“When the bullets start flying, you WON’T rise to the occasion.
You will perform half as well as you did during your best training.”

You could use my instructional guidance to train your mind into the most effective survival tool you can possess. On the other hand, you can stick with your current operational plan and HOPE that your individual agency academy instruction has given you all the tools you will need and has prepared you for what is going to happen. I have studied the human denial response. It is a cruel mental condition and leaves you mentally vulnerable to attack and victimization. You see, the denying officer knows the truth on some level, but experiences constant anxiety because they refuse to address it.

Simply denying that a threat does not exists or by denying, that it will never happen to you will not relieve your sub-conscious mind of what it already knows. The only way to put your mind at ease is to consciously identify, face, and deal with the reality that you work with the potential for violence daily. Through out my writing instruction, I walk you through the aggression identification process in easy bite-sized chunks so you can face your fears about survival and have the peace of mind that comes with KNOWING you are prepared for the occasion when your life depends on it.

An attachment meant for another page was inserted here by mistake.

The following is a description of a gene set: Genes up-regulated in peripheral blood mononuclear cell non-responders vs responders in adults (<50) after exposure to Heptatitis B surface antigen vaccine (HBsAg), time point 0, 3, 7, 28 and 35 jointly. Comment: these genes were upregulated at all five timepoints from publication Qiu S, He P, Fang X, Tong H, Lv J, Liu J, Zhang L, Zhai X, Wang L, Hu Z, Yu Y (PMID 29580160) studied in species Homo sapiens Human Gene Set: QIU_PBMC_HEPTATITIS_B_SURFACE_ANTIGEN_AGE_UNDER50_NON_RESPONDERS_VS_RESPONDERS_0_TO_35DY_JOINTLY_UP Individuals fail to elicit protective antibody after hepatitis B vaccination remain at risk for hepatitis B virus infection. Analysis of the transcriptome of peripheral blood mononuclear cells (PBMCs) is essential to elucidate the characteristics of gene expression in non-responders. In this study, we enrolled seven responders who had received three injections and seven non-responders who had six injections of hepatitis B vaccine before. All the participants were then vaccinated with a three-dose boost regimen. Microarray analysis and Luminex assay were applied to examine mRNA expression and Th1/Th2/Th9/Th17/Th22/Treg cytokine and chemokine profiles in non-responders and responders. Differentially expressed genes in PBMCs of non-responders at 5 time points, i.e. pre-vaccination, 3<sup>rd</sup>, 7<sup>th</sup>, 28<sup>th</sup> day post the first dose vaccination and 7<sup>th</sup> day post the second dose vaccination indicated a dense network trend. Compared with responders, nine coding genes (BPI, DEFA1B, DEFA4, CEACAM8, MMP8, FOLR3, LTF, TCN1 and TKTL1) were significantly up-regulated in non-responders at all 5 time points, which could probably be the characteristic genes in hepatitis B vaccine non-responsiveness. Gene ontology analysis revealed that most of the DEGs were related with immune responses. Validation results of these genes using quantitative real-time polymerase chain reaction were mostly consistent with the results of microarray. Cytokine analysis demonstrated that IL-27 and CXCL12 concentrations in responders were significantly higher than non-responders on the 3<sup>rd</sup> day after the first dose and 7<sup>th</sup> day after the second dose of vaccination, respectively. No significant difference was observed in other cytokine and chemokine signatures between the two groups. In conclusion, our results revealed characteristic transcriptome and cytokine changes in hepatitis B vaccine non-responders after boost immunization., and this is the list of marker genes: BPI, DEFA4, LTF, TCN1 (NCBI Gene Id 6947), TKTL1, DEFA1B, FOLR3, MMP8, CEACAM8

Trust your instincts. If you feel like you are in a situation that could go wrong, have a look at what your options are to get out of it and do so as soon as possible. Often your body picks up signals that you do not consciously realize. If you feel uneasy but you are not sure why, trust that your senses are warning you and try to identify where the threat is coming from. Anything can be a weapon. If you are in a situation, where you think you might have to fight, be aware of anything you have on yourself or is nearby that can be used as a potential weapon. This can be anything from your coat, a set of keys, to a cup of coffee or a nearby chair. Especially if your opponent has a weapon, be sure to keep a barrier between the two of you when possible.

Rely on yourself and trust your judgment. You have the ability to determine the outcome of a confrontation, use this wisely and you will not look back and regret your actions. Arm yourself with knowledge. The more you know about how to react to a variety of situations the safer you feel no matter where you are. Practice what you know and think about how what you know can be applied to situations you could possibly find yourself in.

Visit the Tracy Barnhart page